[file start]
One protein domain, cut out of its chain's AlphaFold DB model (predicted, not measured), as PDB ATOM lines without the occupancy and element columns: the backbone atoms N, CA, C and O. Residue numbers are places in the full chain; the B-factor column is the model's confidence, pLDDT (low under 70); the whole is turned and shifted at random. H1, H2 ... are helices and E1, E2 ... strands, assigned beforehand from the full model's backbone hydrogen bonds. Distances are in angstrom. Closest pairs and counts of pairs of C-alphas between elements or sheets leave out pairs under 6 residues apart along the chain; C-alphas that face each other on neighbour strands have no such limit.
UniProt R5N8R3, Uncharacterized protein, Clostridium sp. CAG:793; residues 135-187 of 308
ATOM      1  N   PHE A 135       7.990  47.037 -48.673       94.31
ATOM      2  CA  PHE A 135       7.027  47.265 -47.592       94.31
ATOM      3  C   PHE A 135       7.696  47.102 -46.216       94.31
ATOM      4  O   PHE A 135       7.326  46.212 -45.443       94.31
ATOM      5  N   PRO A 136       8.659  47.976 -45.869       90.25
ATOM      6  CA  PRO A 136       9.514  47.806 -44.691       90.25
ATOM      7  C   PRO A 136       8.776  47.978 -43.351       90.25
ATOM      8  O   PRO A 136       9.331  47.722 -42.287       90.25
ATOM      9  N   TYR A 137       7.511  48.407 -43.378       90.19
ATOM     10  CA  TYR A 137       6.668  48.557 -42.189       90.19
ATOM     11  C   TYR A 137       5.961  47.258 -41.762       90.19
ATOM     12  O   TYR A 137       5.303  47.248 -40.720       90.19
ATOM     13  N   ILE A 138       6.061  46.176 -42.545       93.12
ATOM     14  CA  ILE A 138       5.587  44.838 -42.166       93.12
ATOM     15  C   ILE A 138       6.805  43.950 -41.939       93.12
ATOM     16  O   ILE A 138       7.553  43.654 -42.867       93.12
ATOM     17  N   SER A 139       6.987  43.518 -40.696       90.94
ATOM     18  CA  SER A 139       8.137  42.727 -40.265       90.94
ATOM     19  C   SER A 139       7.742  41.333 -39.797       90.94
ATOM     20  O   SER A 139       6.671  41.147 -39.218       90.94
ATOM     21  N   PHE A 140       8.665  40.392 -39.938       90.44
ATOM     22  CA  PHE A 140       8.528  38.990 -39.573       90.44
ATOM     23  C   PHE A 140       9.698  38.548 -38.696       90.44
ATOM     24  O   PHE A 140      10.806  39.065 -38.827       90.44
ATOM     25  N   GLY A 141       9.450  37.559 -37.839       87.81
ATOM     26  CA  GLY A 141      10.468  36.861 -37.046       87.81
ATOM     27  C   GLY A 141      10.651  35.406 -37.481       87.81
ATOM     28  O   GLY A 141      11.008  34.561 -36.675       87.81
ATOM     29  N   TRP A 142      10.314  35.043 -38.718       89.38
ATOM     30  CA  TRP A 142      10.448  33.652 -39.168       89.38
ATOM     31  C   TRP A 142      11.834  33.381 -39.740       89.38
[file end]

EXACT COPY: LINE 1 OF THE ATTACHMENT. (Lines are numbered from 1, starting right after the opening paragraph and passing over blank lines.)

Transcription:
UniProt R5N8R3, Uncharacterized protein, Clostridium sp. CAG:793; residues 135-187 of 308